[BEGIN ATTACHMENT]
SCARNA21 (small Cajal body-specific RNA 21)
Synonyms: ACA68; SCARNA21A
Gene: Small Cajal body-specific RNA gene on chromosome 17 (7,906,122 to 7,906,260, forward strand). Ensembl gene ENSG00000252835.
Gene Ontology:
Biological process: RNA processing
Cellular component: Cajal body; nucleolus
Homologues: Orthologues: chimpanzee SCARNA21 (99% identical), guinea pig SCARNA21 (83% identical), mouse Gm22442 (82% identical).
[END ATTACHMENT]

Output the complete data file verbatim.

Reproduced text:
SCARNA21 (small Cajal body-specific RNA 21)
Synonyms: ACA68; SCARNA21A
Gene: Small Cajal body-specific RNA gene on chromosome 17 (7,906,122 to 7,906,260, forward strand). Ensembl gene ENSG00000252835.
Gene Ontology:
Biological process: RNA processing
Cellular component: Cajal body; nucleolus
Homologues: Orthologues: chimpanzee SCARNA21 (99% identical), guinea pig SCARNA21 (83% identical), mouse Gm22442 (82% identical).